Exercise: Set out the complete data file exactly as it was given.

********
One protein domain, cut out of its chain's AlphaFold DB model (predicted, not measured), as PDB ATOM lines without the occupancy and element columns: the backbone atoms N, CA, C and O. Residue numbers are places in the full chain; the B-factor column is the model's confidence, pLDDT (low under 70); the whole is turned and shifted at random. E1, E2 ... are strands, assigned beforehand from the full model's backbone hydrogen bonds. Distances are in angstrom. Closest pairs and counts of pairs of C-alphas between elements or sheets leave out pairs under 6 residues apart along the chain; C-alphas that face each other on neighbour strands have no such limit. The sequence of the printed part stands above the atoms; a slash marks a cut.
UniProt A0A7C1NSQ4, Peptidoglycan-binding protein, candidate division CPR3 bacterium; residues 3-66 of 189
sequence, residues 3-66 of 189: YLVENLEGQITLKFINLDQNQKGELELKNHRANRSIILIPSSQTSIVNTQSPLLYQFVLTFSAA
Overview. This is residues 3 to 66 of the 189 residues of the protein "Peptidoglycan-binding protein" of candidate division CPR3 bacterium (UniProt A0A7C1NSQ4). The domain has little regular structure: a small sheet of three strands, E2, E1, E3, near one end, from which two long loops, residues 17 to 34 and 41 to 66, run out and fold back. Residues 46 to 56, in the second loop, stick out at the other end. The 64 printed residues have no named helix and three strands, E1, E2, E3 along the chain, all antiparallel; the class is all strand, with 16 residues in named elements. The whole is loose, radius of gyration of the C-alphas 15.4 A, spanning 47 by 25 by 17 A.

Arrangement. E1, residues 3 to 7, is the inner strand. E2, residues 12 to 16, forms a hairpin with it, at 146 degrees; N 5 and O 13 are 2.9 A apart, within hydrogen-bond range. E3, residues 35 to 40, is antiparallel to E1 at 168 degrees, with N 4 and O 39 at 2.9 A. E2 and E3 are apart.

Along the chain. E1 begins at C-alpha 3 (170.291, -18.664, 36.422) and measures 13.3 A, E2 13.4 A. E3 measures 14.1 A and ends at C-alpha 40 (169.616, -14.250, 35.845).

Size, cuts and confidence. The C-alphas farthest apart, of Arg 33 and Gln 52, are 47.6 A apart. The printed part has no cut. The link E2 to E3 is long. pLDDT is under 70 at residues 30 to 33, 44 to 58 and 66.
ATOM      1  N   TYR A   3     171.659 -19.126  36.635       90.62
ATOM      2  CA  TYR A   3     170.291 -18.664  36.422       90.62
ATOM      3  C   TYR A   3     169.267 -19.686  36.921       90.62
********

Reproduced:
One protein domain, cut out of its chain's AlphaFold DB model (predicted, not measured), as PDB ATOM lines without the occupancy and element columns: the backbone atoms N, CA, C and O. Residue numbers are places in the full chain; the B-factor column is the model's confidence, pLDDT (low under 70); the whole is turned and shifted at random. E1, E2 ... are strands, assigned beforehand from the full model's backbone hydrogen bonds. Distances are in angstrom. Closest pairs and counts of pairs of C-alphas between elements or sheets leave out pairs under 6 residues apart along the chain; C-alphas that face each other on neighbour strands have no such limit. The sequence of the printed part stands above the atoms; a slash marks a cut.
UniProt A0A7C1NSQ4, Peptidoglycan-binding protein, candidate division CPR3 bacterium; residues 3-66 of 189
sequence, residues 3-66 of 189: YLVENLEGQITLKFINLDQNQKGELELKNHRANRSIILIPSSQTSIVNTQSPLLYQFVLTFSAA
Overview. This is residues 3 to 66 of the 189 residues of the protein "Peptidoglycan-binding protein" of candidate division CPR3 bacterium (UniProt A0A7C1NSQ4). The domain has little regular structure: a small sheet of three strands, E2, E1, E3, near one end, from which two long loops, residues 17 to 34 and 41 to 66, run out and fold back. Residues 46 to 56, in the second loop, stick out at the other end. The 64 printed residues have no named helix and three strands, E1, E2, E3 along the chain, all antiparallel; the class is all strand, with 16 residues in named elements. The whole is loose, radius of gyration of the C-alphas 15.4 A, spanning 47 by 25 by 17 A.

Arrangement. E1, residues 3 to 7, is the inner strand. E2, residues 12 to 16, forms a hairpin with it, at 146 degrees; N 5 and O 13 are 2.9 A apart, within hydrogen-bond range. E3, residues 35 to 40, is antiparallel to E1 at 168 degrees, with N 4 and O 39 at 2.9 A. E2 and E3 are apart.

Along the chain. E1 begins at C-alpha 3 (170.291, -18.664, 36.422) and measures 13.3 A, E2 13.4 A. E3 measures 14.1 A and ends at C-alpha 40 (169.616, -14.250, 35.845).

Size, cuts and confidence. The C-alphas farthest apart, of Arg 33 and Gln 52, are 47.6 A apart. The printed part has no cut. The link E2 to E3 is long. pLDDT is under 70 at residues 30 to 33, 44 to 58 and 66.
ATOM      1  N   TYR A   3     171.659 -19.126  36.635       90.62
ATOM      2  CA  TYR A   3     170.291 -18.664  36.422       90.62
ATOM      3  C   TYR A   3     169.267 -19.686  36.921       90.62